From the Maw-Law Blog: “On December 12, 2015, Brahim Zaibat, a dancer and choreographer, posted on social media a selfie he had taken two years ago, showing him in an airplane, just a seat behind the one where Jean-Marie Le Pen, the honorary president of the French National Front, had fallen asleep. …” Read more at: http://www.maw-law.com/uncategorized/selfie-privacy-freedom-speech-collide-france/
Users risk being disconnected from the Internet for up to one month and fines of 1.500 euros.
“Cest fait. Les premiers dossiers dabonnés à internet ayant reçu plusieurs avertissements de lHadopi ont été envoyés aux parquets. Ils risquent 1 mois de suspension de leur accès à Internet et 1500 euros damende. La pédagogie laisse maintenant place au contentieux.”
Minors in France have demonstrated a great lack of understanding what is and what isn’t allowed on the Internet. Top illegal behaviors are hate speech, false alerts of violence and pedo-pornography.
“La plupart des infractions relevées pour les mineurs sont l’incitation à la haine raciale, les fausses alertes de violences et la diffusion d’images pédo-pornographiques, assure ainsi un enquêteur. Des affaires de professeurs harcelés par leurs élèves sur internet, de jeunes insultés par leurs camarades sur la toile, ou bien ceux dont les photos dénudées se retrouvent sur certains réseaux sociaux, sont aussi monnaie courante.”
See: OWNI.fr [FRENCH]
Despite the recent ECJ decision (Sabam case), the French government still seems to desperately implement measures to prevent online file sharing. Two initiatives might be taken: (a) creating a blacklist of sites that should be blocked; and (b) Deep Packet Inspection of all Internet traffic (which would not only cost up to 520million euros, but more importantly blatantly ignore fundamental civil rights such as privacy and freedom of expression)!
Source in French: Surveillance du streaming : la crainte d’un filtrage généralisé
The Internet has solidified the meaning of ‘regardless of frontiers’ (in art19 UDHR), and online disputes almost always have some sort of extra-territorial/cross-border element. In defamation cases specifically, this complexity can be seized as an opportunity to bring one’s case before a court in a more favorable jurisdictions (libel tourism). Even if ties with the place of the Court are negligible in practice, many (often rich/powerful) actors ‘abuse’ the nature of the Internet (and the inadequacy of the law) to have more chance of winning their case. Europe seems to be the most preferred location to bring defamation cases (processing about 700 cases on average per year, per country).
It must be said however, that in strictly European cases, the ECJ has ruled (in an offline case) that in cases brought before a court in the jurisdiction where the material is distributed (not necessarily where publisher is ‘established’), claims must be limited to damages resulting from the amount of copies distributed within that specific forum. In other words, even though X sues in Canada because of its more favorable legal framework, damages will only cover ‘harm’ in Canada (however, with regard to injunctions, influence reaches beyond the national borders, as an order to block content by a Canadian judge a priori also removes access to that content in other countries).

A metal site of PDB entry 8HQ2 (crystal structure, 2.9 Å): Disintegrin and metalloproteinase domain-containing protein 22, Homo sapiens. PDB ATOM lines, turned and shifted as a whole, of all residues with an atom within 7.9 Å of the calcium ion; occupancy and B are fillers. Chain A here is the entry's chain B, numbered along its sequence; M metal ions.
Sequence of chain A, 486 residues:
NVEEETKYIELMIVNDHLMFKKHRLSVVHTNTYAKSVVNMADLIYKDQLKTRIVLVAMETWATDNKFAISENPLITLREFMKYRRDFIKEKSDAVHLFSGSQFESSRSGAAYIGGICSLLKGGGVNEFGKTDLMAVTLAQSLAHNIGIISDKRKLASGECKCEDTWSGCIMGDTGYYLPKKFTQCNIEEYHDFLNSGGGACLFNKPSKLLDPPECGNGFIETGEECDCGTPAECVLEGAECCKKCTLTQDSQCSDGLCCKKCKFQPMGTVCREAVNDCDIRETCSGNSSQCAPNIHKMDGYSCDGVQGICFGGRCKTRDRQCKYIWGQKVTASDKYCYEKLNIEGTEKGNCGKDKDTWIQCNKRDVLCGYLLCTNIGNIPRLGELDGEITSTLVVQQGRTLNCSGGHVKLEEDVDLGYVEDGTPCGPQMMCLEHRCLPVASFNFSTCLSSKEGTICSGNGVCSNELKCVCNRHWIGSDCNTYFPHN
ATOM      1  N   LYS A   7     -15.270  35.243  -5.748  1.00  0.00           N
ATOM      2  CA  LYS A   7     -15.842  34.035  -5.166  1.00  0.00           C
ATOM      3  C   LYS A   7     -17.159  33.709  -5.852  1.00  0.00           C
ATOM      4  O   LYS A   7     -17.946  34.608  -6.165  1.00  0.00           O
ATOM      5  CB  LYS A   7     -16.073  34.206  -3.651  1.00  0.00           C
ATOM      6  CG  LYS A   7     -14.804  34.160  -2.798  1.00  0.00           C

The UK – undoubtedly exploited the most by libel tourists – has a similar national rule. UK Courts will not refer cases to other jurisdictions (even though the courts of another country are a clearly more appropriate forum) if claimants limit their claim to remedy for publication in England alone. Only when the claimant does not have a ‘substantial reputation/business interests’ in England, Courts will deny jurisdiction. Currently, English Courts consider anything on the Internet to ‘be published in the UK’ whenever it can be downloaded in England (no ‘targeting’ requirement).
On the Internet, however, the limitation in scope of remedies (to what is published in England alone) is impracticable. In the widely debated case Bin Mahfouz v Ehrenfeld, legal proceedings were brought before an English Court for a book exclusively marketed in the US (only 23 books were sold in the UK through the web and the publisher made the first chapter available online). Ehrenfeld did not defend, due to lack in resources and she lost the case (she was ordered to pay around £115,000 and an injunction was issued against publication in the UK and against putting the first chapter online). In other words, this English decision severely deters worldwide publication, as books cannot be sold through online booksellers such as Amazon an no excerpts can be put online. And if it doesn’t deter worldwide publication, it at least contributes a great deal to the balkanization of the Internet. And many situations do not even make it to court. Powerful and rich businessmen in Eastern Europe, reportedly, are very successful in taking down content and preventing publication with the mere threat of prosecution in the UK.